# $\mathbb{E}(\log(X_{max}/X_{min}) )$ of Weibull(alpha, 1)

I'm trying to find the expectation of log(max/min) from n samples of Weibull(alpha, 1).

But I keep failing. Can anybody give some hints?

I tried:

$\mathbb{E}(\log(X_{max}/X_{min}) ) = \int_0^{\infty} P(\log(X_{max}/X_{min}) > y)dy$

• Looks like this needs the self-study tag. – StubbornAtom Jul 16 '18 at 4:29
• Why do you say that? – wolfies Jul 16 '18 at 4:50
• @wolfies Because presumably OP is 'self-studying'. Whatever that means here. – StubbornAtom Jul 16 '18 at 6:19
• By that broad defn, all questions on Stack exchange would be self-study, and the tag would have no purpose. My understanding is that the tag 'self-study' is a euphemism for doing homework, and this is not a homework problem, unless one again takes a very broad definition of that term, and the OP is presently at home while working on it ;) – wolfies Jul 16 '18 at 6:28
• @wolfies You are right. Maybe I need to get better at identifying 'self-study' questions. It's just that I had tagged a lot of my own posts with that tag and none of them were my 'homework' or some kind of assignment to be done. – StubbornAtom Jul 16 '18 at 6:49

Simplifying the problem: The Weibull distribution with unit shape is the exponential distribution, so your specified sampling mechanism is equivalent to $X_1, ..., X_n \sim \text{IID Exp}(\text{Scale} = \alpha)$. For all arguments $x \geqslant 0$ you have the density and distribution functions:

$$f_X(x) = \frac{1}{\alpha} \cdot \exp \Big( - \frac{x}{\alpha} \Big) \quad \quad \quad \quad F_X(x) = 1-\exp \Big( - \frac{x}{\alpha} \Big) .$$

Now, write the order statistics in standard notation as $X_{(1)} \leqslant \cdots \leqslant X_{(n)}$. Since the logarithmic transformation is an increasing function, the order of the original $X$ values is preserved under the transformation. Hence, using the properties of the logarithm, and the linearity property of the expectation operator, you have:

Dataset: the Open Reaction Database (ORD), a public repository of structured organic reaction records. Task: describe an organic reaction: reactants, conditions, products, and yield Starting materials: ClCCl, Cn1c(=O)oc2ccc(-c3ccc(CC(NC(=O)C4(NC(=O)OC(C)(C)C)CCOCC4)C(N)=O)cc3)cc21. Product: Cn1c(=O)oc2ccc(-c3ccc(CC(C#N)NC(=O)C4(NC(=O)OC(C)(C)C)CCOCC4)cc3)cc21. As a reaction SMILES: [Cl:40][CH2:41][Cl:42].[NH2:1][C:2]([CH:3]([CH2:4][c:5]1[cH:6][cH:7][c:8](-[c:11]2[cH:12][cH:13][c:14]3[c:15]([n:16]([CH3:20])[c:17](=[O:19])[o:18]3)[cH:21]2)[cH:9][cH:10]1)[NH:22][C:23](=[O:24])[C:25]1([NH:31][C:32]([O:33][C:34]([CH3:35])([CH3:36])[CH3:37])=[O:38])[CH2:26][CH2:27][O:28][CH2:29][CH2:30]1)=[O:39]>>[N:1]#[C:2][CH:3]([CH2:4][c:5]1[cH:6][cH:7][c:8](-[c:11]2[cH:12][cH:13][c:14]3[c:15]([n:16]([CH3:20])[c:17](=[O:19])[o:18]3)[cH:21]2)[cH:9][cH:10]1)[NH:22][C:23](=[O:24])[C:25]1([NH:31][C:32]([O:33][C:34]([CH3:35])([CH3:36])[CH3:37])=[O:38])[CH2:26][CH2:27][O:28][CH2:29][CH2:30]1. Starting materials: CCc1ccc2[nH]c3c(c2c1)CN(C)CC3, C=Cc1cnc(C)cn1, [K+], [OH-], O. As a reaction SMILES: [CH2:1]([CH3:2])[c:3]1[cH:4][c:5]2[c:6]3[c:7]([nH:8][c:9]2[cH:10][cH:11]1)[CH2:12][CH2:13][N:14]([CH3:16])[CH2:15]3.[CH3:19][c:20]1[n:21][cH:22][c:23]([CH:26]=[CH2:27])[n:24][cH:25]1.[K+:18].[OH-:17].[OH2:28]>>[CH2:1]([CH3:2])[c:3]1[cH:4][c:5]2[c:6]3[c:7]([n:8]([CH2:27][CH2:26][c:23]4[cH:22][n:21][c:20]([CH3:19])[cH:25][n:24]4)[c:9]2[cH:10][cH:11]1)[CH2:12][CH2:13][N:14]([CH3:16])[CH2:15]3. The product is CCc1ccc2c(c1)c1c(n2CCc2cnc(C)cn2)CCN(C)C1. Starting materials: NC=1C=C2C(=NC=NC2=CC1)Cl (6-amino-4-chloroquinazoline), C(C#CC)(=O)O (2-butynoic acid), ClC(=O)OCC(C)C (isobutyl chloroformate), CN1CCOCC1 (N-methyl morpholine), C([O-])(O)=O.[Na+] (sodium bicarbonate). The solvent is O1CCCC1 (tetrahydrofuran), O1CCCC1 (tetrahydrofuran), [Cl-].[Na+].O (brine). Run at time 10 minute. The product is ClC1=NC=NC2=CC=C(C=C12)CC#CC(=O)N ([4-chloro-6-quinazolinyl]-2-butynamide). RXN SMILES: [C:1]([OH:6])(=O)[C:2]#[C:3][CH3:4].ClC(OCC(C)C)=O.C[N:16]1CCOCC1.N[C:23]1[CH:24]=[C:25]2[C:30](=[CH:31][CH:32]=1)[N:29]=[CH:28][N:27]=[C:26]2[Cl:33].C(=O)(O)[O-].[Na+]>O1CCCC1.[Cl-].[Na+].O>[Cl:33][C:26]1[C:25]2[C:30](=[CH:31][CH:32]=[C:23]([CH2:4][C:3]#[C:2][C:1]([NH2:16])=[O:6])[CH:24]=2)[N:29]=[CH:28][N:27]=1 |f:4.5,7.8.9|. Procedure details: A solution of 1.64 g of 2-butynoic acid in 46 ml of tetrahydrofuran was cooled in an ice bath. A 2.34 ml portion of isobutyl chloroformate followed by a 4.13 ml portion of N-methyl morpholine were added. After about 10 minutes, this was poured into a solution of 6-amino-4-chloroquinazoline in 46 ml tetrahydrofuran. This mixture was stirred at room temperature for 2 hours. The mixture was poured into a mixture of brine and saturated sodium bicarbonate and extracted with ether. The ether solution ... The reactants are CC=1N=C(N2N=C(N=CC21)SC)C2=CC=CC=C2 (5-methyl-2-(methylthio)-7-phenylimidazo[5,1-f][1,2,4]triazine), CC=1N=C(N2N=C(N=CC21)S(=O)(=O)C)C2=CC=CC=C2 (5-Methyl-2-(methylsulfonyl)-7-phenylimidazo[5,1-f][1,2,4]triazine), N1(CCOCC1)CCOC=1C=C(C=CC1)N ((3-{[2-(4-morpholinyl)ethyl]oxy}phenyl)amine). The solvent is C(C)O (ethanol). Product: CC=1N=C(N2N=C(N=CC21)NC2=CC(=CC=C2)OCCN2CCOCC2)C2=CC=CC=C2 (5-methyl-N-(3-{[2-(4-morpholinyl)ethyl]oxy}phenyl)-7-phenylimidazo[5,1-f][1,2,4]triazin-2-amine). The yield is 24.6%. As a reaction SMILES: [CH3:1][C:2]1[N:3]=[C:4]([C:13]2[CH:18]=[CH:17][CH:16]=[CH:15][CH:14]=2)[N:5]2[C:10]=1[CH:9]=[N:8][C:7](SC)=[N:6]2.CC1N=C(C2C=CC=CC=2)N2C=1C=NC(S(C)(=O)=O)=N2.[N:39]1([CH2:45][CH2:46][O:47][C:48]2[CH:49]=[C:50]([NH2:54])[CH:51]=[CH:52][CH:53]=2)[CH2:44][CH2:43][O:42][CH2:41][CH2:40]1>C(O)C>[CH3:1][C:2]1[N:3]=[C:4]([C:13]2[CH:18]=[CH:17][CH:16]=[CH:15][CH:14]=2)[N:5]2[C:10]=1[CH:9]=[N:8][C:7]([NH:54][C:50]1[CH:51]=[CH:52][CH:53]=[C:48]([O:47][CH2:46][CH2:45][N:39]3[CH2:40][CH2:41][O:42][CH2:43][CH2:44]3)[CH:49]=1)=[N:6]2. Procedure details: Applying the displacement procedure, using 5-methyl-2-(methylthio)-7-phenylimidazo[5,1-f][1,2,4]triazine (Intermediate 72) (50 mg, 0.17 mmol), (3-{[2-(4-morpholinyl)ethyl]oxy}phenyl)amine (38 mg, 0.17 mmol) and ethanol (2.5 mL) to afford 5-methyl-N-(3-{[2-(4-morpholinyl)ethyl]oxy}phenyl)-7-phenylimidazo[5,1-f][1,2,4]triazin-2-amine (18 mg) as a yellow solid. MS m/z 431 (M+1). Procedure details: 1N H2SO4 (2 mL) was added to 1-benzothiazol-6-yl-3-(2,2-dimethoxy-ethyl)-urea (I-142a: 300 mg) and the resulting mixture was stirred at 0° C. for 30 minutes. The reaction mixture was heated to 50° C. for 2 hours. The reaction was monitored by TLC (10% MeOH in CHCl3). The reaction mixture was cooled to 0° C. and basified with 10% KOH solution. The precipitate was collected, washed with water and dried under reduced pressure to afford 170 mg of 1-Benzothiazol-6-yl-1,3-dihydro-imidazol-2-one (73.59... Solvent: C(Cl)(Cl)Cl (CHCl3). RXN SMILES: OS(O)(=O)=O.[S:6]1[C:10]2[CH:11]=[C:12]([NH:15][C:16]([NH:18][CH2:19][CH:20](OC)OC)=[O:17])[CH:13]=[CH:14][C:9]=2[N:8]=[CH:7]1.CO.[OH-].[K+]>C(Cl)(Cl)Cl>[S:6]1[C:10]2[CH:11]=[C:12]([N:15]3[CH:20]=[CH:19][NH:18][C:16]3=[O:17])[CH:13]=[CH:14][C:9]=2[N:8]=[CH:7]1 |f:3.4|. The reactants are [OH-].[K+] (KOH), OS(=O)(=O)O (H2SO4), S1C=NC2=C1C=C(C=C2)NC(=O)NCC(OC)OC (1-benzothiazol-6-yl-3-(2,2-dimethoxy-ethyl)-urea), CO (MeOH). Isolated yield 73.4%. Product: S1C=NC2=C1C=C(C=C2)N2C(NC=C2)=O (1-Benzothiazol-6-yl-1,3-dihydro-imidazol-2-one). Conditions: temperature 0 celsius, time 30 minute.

$$\mathbb{E}(\ln (X_{\max}/X_{\min})) = \mathbb{E}(\ln X_{(n)} - \ln X_{(1)}) = \mathbb{E}(\ln X_{(n)}) - \mathbb{E}(\ln X_{(1)}).$$

This means that your problem reduces to one of finding the moments of transformed order statistics. This can be solved using standard methods for dealing with order statistics.

Finding the distribution of the order statistics: Using standard formulae for the distribution of the order statistics we have:

\begin{aligned} f_{X_{(1)}}(x) &= n (1-F_X(x))^{n-1} f_X(x) \\[6pt] &= \frac{n}{\alpha} \cdot \exp \Big( - \frac{nx}{\alpha} \Big), \\[10pt] f_{X_{(n)}}(x) &= n F_X(x)^{n-1} f_X(x) \\[6pt] &= \frac{n}{\alpha} \cdot \exp \Big( - \frac{x}{\alpha} \Big) \Big( 1 - \exp \Big( - \frac{x}{\alpha} \Big) \Big)^{n-1} \\[6pt] &= \frac{n}{\alpha} \cdot \exp \Big( - \frac{x}{\alpha} \Big) \sum_{k=0}^{n-1} {n-1 \choose k} (-1)^k \exp \Big( - \frac{kx}{\alpha} \Big) \\[6pt] &= \frac{n}{\alpha} \sum_{k=1}^{n} {n-1 \choose k-1} (-1)^{k-1} \exp \Big( - \frac{kx}{\alpha} \Big) \\[6pt] &= \sum_{k=1}^{n} {n \choose k} (-1)^{k-1} \cdot \frac{k}{\alpha} \cdot \exp \Big( - \frac{kx}{\alpha} \Big). \end{aligned}

Finding the moments: Using the change of variable $r = nx/\alpha$ we have: